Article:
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To Live Among Broken Men

Theorizing Rape and Incest

Danny Shaw

On April 9th, Ronald Savage rocked the hip hop world with his testimony about the sexual abuse he suffered at the hands of Zulu Nation founder, Africa Bambaataa. Initially, the Zulu Nation dismissed the allegations "as nothing more than a continuation of the decades long HIP HOP COINTELPRO campaign to discredit and destroy the Universal Zulu Nation." However, as more survivors of Bambaataa's abuse emerged, the momentum shifted. It was clear that Bambaataa had abused children, other leaders had covered up for him and that a thorough investigation and process of healing was necessary. While many people are understandably shocked that sexual abuse could penetrate the inner-most circles of pioneering Zulu Nation, this is also an opportunity for our communities to reflect on just how commonplace sexual abuse, incest, pedophilia and rape is. The May 21st gang-rape of a 16-year-old girl in Brazil by 33 men and Brock Turner's rape of a 23-year old woman behind a dumpster at Stanford University are the latest high-profile examples of the everyday terror exercised against women. Ronald Savage's story, my family's story, my story and so many other stories of survival highlight the need for a Marxist historical interpretation of sexual violence & incest. Marxism-the painstaking, socio-economic investigative method-does away with the vacuous theory that sick, depraved abusers are merely an aberration of the human spirit. The wide prevalence of sexual violence speaks volumes about the criminal, decadent nature of capitalism. There is a specific system that engenders the widespread...

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Fuelling the Mob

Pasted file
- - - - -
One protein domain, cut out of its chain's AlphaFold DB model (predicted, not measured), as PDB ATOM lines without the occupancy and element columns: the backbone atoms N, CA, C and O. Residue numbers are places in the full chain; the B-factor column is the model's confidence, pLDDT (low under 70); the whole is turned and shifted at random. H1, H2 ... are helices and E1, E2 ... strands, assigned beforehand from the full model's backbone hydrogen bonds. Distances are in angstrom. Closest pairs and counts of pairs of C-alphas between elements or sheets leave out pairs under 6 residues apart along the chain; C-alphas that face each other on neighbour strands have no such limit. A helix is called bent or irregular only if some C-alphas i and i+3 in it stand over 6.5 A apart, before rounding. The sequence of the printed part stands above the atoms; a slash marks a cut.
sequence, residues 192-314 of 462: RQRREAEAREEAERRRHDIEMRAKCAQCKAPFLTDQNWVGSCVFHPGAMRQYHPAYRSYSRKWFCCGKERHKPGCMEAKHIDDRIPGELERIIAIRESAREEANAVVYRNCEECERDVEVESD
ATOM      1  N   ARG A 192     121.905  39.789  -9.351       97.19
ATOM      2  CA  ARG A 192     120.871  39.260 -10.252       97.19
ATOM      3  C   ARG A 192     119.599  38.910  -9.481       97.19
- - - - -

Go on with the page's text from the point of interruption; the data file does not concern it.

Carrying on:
Differences Between the London Riots and Ferguson

Kelly Beestone

For many in the United Kingdom, watching the news of the riots unfolding in Ferguson, Missouri in August 2014, brought to mind images of the aftermath of Mark Duggan's death in London in 2011. In both cases, police officers responsible for the death of an unarmed black man were investigated and found guilty of no wrongdoing. In both cases too, the aftermath entailed widespread destruction of property, violence and a deepened distrust of police. Beneath the surface, however, there are significant differences between the rioting in England and the Ferguson unrest. Most significantly, the English working-class has maintained a greater ability to collectively confront police injustice due, at least in part, to the history of class-based political organization in England. This is in stark contrast to the American context where elites have attempted (with a great deal of success) to divide its working-class through racism. On August 4th 2011, police gunned down Mark Duggan, a twenty-nine year-old resident of Tottenham, London. Newspapers reported that police had killed Duggan in self-defence after they discovered he was carrying a gun. The Independent Police Complaints Commission [IPCC] revealed that Duggan was under investigation by Operation Trident and that two shots were fired by a policeman, known only as V53, which resulted in his death. Ultimately, a lack of forensic evidence proving that Duggan had ever been holding a gun at all caused several newspapers, including The Guardian, to issue an apology for misinforming the public...